Three years ago, Laurie Shannon started a side project posting cake tutorials on YouTube. Her channel, The Icing Artist, has amassed an impressive following of a little more than 81,200 subscribers and a total of 7,636,550 views. About six months ago, the 26-year-old noticed popular Facebook pages were downloading her five-minute videos, editing them down to one-minute clips, and reposting them to earn millions of views. It soon became clear to Shannon that the interest in her content went beyond practical instruction.
“I don’t think 50 million people are making the cake,” Shannon, who quit her job at the bakery this year to focus on her videos full time, told me. “I think it’s more of a calming thing. They just get hypnotized. I always watch those nail videos; I find them so therapeutic. But I would never do my own nails.”
Even if many DIY artists first got their start with tutorials on YouTube, Facebook’s massive reach has spurred creators to reformat their work in pursuit of widening their audience. On Facebook, however, they’ve learned their goal isn’t to teach people, but to distract them.
I can vouch. A few weeks ago, I was scrolling through my Facebook feed when I landed on a video from a page titled “Daily Picks and Flicks.” The four-minute clip appeared to be some kind of baking tutorial and, despite my News Feed algorithm’s best efforts, was completely unrelated to my interests. Though I have eaten many cookies in my life, I haven’t baked one in well over seven years. (The closest I have come to actually decorating a food item in recent history is artfully pouring Cholula on an egg.) And yet, I clicked.
What followed was the most impressive homespun feat I had ever witnessed. At 5x normal speed, a manicured hand began tracing delicate lines of frosting on a cookie. As a sugary white canvas materialized before me, I was struck with suspense. What possible embellishments could come next? The hand soon answered by confidently painting flower after multicolored flower, each more complex than the next. By the time the crafter began lining the cookie’s edges with a lace-frosting trim, I had slipped into a near meditative state. This masterpiece — what ended up being a cookie styled to look like an embroidered doily — had come together flawlessly in under five minutes.
This was not meant to be presented as a tutorial but as unadulterated homemaker porn. “I couldn’t even draw a dot!” one viewer wrote in a comment. “So many moments where I would have messed it up. I’d probably need anger management classes after attempting to recreate this,” another chimed. Its otherworldliness was a break from the rest of my day’s static activities: I spent about seven additional hours typing on my laptop; I ordered lunch from Seamless; I scheduled a laundry pickup on the Cleanly app. I’m willing to bet a good fraction of the 9.7 million people who watched that transcendent video had similar afternoons. There’s very little room to perform intricate sugar cookie decorations when your employer expects you to answer emails past 8 p.m.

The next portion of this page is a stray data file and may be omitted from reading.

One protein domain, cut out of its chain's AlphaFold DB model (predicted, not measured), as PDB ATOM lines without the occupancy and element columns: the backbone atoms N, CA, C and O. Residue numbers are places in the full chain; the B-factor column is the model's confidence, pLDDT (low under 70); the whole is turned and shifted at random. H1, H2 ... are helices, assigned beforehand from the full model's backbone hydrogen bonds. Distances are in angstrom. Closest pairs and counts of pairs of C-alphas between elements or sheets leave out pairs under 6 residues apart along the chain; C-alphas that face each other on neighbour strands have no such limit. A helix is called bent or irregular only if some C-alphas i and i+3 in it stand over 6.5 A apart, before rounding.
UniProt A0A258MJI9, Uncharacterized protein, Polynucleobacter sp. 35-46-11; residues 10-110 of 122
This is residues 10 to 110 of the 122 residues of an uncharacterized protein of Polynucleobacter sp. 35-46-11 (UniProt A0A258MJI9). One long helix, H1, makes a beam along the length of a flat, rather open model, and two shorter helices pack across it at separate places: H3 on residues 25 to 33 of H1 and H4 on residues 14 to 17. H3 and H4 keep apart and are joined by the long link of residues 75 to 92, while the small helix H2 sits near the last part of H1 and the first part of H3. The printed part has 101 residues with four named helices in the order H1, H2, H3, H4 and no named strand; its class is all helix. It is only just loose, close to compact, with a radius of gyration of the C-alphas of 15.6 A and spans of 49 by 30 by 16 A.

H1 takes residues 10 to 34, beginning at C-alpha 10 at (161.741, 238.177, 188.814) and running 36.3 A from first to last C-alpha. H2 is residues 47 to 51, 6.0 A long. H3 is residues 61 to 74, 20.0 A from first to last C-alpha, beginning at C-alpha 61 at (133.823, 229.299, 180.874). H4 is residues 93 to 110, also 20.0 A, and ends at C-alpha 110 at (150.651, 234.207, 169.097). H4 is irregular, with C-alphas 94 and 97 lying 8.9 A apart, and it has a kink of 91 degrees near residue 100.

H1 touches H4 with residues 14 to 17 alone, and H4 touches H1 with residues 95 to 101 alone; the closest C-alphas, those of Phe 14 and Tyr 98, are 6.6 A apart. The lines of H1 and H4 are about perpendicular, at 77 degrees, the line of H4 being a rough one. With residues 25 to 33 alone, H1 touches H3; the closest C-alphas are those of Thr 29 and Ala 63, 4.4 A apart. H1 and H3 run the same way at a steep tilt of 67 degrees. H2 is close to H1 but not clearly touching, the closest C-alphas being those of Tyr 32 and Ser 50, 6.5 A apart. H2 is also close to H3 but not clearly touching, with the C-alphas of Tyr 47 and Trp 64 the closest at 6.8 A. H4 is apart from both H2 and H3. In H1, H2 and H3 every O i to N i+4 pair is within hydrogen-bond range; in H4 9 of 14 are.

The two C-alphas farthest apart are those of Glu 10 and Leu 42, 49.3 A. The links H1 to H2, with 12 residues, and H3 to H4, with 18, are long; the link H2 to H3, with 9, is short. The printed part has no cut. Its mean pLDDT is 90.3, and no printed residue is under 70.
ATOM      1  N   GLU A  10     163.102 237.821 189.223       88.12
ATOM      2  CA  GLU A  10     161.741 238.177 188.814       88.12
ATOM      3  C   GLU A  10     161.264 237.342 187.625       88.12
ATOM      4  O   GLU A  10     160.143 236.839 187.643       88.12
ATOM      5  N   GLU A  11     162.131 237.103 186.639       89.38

Whatever Facebook gets wrong about delivering news to its users, there’s no doubt that the company’s integration of video into its News Feed has opened unexpected pathways for content creators. In the crafting community, it’s sprouted a budding genre of wordless, sharply edited footage that shows the accelerated assembly of materials into a completed product. You might recognize the aesthetic, for instance, from BuzzFeed’s extremely successful Tasty cooking vertical. But these clips take many forms: detailed nail art, scrapbooking, dessert decoration, hair-braiding, and the transformation of mundane household items into helpful tools. Format-wise, they are the perfect length for someone working the casual desk job who’s desperate for a minute break and thrilled to see something materialize out of thin air. (Even better if you don’t need earbuds to enjoy it.)
It’s possible that the millions of people who consume this genre of content — often posted by viral-video-aggregating Facebook pages like 5-Minute Crafts or The Bright Side — just really like playing around with pipe cleaners and craft paper. But for those of us who spend our waking hours glued to a computer screen, these clips can also serve as aspirational windows to the tactile world — a world where people use their hands to make things! If YouTube offers long and meandering ASMR videos to put people to sleep, Facebook is home to fast-forwarded cake decorating tutorials that serve as quickie meditations.
Nowadays after filming a long YouTube video, Shannon will make her own supercuts of it for Facebook and Instagram. Within the past half-year, she’s grown the audience on her Facebook page from 20,000 followers to nearly 190,500. In this shift, she’s noticed that the appeal of craft videos lies in a medium people are familiar with — in her case, using traditional icing rather than fondant decorations.
“They find it fascinating to see what you can do when you’re piping and smoothing,” she said. “It’s something that’s relatable.”
YouTube and Facebook statistics are current through Wednesday evening.